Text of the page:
Charles Lindbergh—Aviator who flew alone from NYC
Ocean nonstop in The
Joe Louis—reigned as heavyweight boxing champion of the world from 1937 through 1949
Julia Morgan--the architect whose projects
included designing the
Edward R. Murrow—legendary radio and television newspaper reporter
Carrie Nation—a social reformer of the late 19th and early 20th centuries who argued for the abstinence from alcohol
Robert Oppenheimer—led the World War II project to build the first atomic bomb
Georgia O’Keefe--the noted American artist who found much of her artistic inspiration in nature, especially the desert landscape of the Southwest.
Jesse Owens-- the track and field star who won three gold medals in the 1936 Summer Olympic Games.
Linus Pauling—one of the most important American scientists of the 20th century
Wilma Rudolph--the woman who overcame crippling polio as a child to become the first woman to win three gold medals in track in a single Olympics.
Jonas Salk—The microbiologist who developed the first vaccine effective against polio.
Charles Schultz—creator of “Peanuts” comic strip: where did he get his ideas? importance of the “Peanuts” strip to the world of comics?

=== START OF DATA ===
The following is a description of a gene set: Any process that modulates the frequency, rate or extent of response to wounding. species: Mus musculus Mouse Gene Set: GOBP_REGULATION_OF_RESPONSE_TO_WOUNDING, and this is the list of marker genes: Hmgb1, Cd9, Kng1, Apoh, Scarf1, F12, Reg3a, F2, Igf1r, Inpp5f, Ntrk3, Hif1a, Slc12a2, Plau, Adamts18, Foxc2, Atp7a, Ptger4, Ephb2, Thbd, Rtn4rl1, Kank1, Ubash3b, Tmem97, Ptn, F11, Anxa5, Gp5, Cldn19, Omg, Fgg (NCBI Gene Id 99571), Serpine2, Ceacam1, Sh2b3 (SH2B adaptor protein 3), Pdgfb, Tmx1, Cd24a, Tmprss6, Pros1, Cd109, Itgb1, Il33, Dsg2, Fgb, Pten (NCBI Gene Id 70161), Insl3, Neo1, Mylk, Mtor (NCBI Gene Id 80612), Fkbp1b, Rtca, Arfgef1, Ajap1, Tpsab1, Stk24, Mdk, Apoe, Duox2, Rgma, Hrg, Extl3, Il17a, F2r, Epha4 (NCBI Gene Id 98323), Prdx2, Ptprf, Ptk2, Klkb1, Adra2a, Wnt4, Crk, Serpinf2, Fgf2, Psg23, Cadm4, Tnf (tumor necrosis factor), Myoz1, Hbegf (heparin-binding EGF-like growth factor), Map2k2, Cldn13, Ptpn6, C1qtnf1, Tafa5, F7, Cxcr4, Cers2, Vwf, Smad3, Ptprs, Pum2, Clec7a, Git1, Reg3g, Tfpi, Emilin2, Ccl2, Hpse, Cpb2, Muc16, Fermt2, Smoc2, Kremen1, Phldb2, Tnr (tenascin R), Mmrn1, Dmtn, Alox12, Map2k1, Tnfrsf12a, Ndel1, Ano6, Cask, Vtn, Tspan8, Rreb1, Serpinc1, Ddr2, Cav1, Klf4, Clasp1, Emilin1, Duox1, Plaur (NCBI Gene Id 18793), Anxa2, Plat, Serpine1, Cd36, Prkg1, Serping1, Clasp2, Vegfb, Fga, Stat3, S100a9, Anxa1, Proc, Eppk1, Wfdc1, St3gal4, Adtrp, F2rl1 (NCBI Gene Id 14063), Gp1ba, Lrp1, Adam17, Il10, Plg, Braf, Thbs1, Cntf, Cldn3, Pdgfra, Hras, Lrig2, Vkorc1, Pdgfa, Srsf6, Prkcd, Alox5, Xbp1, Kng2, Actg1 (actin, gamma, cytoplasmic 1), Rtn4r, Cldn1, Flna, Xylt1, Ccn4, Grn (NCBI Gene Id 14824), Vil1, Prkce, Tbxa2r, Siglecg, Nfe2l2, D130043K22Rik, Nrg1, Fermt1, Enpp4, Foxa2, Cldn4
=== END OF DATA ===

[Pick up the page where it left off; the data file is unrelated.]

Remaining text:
Magaret Sanger—coined the term
birth control and was a pioneer of the birth control movement in the
Sitting Bull—a great Sioux leader of the Hunkpapa Lakota group who helped defeat Gen. George Custer at the Little Bighorn
Ida Tarbell—called “Joan of Arc” of the oil regions for her expose of the monopolistic business practices of Standard Oil Co.
Sojourner Truth—first Black woman to reach large audiences with her abolitionist and feminist messages
Madam C.J. Walker--Afro-American businesswoman whose invention of facial creams and other cosmetics led to great financial success and who, throughout her life, devoted herself to many social and political causes.
Frank Lloyd Wright—world famous American architect
Babe Didrikson Zaharias-- widely considered the greatest woman athlete of the 20th century.
Famous Indian Chiefs
Jim Henson and the development of the Sesame Street Muppets
1927—The Jazz Singer—1st talking film
Lindberg’s solo flight across
History of the Draft/Selective Service
1960-Greensboro Lunch Counter Sit-ins
1965—Race Riots in
1909—Beginning of NAACP
1957—Little Rock Nine
History of the Teddy Bear
1894—Development of the corn flake/ W.K. Kellog Co.
Development of Morse Code
History of the Post Office
History of Coca Cola Company
Development of billboard advertising
Assassination of John Lennon
Riots after Rodney King verdict
Athletes: Moe Berg, Satchel Paige
Mickey Mantle, Jim Thorpe
Elizabeth Arden, Mary Kay,
Western heroes/badmen: Wyatt Earp, Jesse James,